Microencapsulated foods as a functional delivery vehicle for omega-3 fatty acids: a pilot study

Conrad P Earnest, M K Hammar, M Munsey, C R Mikus, R M David, J A Bralley, T S Church

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9 Citations (Scopus)

Abstract

It is well established that the ingestion of the omega-3 (N3) fatty acids docosahexaenoic acid (DHA) and eicosapentaenoic acid (EPA) positively benefit a variety of health indices. Despite these benefits the actual intake of fish derived N3 is relatively small in the United States. The primary aim of our study was to examine a technology capable of delivering omega-3 fatty acids in common foods via microencapsulation (MicroN3) in young, healthy, active participants who are at low risk for cardiovascular disease. Accordingly, we randomized 20 participants (25.4 +/- 6.2 y; 73.4 +/- 5.1 kg) to receive the double blind delivery of a placebo-matched breakfast meal (~2093 kJ) containing MicroN3 (450-550 mg EPA/DHA) during a 2-week pilot trial. Overall, we observed no differences in overall dietary macronutrient intake other than the N3 delivery during our treatment regimen. Post-test ANOVA analysis showed a significant elevation in mean (SE) plasma DHA (91.18 +/- 9.3 vs. 125.58 +/- 11.3 umol/L; P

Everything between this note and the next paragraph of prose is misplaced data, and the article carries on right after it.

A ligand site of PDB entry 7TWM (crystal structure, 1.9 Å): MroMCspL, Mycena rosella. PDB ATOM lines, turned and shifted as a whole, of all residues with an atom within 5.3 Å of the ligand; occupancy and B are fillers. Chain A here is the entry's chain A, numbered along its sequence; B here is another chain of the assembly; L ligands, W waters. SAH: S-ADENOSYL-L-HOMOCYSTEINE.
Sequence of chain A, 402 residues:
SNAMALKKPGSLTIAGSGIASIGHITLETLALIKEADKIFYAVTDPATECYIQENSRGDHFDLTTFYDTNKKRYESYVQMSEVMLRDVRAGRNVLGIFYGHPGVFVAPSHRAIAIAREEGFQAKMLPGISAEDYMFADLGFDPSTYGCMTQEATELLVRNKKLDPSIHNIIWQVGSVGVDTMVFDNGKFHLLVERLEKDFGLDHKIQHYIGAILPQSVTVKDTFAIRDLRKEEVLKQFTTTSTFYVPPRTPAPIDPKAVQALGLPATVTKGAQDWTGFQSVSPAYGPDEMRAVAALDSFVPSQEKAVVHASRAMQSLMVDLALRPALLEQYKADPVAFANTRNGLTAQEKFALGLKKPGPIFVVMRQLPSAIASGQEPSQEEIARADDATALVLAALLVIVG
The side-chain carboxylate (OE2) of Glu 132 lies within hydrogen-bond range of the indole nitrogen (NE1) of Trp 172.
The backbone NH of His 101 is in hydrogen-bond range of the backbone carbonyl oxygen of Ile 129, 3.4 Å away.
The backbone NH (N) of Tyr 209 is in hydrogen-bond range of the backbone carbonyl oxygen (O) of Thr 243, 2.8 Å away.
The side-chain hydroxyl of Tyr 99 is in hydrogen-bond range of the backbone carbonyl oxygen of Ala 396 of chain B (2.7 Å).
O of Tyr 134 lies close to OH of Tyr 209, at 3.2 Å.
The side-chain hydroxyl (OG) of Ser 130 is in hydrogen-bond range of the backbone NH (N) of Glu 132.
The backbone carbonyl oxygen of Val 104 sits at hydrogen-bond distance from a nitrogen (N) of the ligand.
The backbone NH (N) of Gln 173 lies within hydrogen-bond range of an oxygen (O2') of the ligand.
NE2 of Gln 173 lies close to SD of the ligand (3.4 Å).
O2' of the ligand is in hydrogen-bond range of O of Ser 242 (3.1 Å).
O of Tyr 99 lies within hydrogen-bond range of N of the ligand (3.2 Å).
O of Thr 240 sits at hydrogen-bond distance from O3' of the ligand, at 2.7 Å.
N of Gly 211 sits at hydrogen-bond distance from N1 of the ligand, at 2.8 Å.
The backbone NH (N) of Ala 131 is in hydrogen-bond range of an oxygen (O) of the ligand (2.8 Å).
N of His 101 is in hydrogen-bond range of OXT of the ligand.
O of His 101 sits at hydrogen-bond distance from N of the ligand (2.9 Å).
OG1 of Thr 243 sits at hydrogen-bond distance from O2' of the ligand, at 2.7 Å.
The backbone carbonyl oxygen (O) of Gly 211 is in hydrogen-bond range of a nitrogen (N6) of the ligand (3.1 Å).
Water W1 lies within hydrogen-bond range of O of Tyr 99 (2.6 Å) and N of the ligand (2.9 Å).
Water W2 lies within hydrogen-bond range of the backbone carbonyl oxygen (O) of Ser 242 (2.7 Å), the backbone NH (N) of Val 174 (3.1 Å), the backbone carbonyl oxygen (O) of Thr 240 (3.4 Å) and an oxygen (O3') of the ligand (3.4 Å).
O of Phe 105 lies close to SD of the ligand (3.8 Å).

Original languageEnglish
Article number12
JournalJournal of the International Society of Sports Nutrition
Volume6
Issue number1
DOIs
Publication statusPublished - 2009

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    Earnest, C. P., Hammar, M. K., Munsey, M., Mikus, C. R., David, R. M., Bralley, J. A., & Church, T. S. (2009). Microencapsulated foods as a functional delivery vehicle for omega-3 fatty acids: a pilot study. Journal of the International Society of Sports Nutrition, 6(1), [12]. https://doi.org/10.1186/1550-2783-6-12